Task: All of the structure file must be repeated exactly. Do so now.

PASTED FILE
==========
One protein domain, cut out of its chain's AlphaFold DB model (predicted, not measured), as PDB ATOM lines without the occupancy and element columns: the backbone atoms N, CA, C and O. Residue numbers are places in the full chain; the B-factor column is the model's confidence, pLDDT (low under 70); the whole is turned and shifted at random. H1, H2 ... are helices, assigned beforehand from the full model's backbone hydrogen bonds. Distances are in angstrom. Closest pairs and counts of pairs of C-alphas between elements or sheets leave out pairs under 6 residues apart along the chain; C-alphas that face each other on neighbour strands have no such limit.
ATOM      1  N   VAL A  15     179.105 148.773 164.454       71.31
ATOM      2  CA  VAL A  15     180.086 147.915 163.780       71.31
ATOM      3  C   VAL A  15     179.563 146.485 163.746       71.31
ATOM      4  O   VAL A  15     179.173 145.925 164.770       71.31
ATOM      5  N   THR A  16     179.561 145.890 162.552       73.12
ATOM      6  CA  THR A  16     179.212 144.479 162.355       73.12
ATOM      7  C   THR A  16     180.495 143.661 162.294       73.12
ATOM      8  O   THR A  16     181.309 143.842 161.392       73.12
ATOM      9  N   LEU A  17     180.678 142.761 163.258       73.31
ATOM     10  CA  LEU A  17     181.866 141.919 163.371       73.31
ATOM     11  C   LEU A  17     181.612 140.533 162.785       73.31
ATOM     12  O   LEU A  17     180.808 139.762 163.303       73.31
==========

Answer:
One protein domain, cut out of its chain's AlphaFold DB model (predicted, not measured), as PDB ATOM lines without the occupancy and element columns: the backbone atoms N, CA, C and O. Residue numbers are places in the full chain; the B-factor column is the model's confidence, pLDDT (low under 70); the whole is turned and shifted at random. H1, H2 ... are helices, assigned beforehand from the full model's backbone hydrogen bonds. Distances are in angstrom. Closest pairs and counts of pairs of C-alphas between elements or sheets leave out pairs under 6 residues apart along the chain; C-alphas that face each other on neighbour strands have no such limit.
ATOM      1  N   VAL A  15     179.105 148.773 164.454       71.31
ATOM      2  CA  VAL A  15     180.086 147.915 163.780       71.31
ATOM      3  C   VAL A  15     179.563 146.485 163.746       71.31
ATOM      4  O   VAL A  15     179.173 145.925 164.770       71.31
ATOM      5  N   THR A  16     179.561 145.890 162.552       73.12
ATOM      6  CA  THR A  16     179.212 144.479 162.355       73.12
ATOM      7  C   THR A  16     180.495 143.661 162.294       73.12
ATOM      8  O   THR A  16     181.309 143.842 161.392       73.12
ATOM      9  N   LEU A  17     180.678 142.761 163.258       73.31
ATOM     10  CA  LEU A  17     181.866 141.919 163.371       73.31
ATOM     11  C   LEU A  17     181.612 140.533 162.785       73.31
ATOM     12  O   LEU A  17     180.808 139.762 163.303       73.31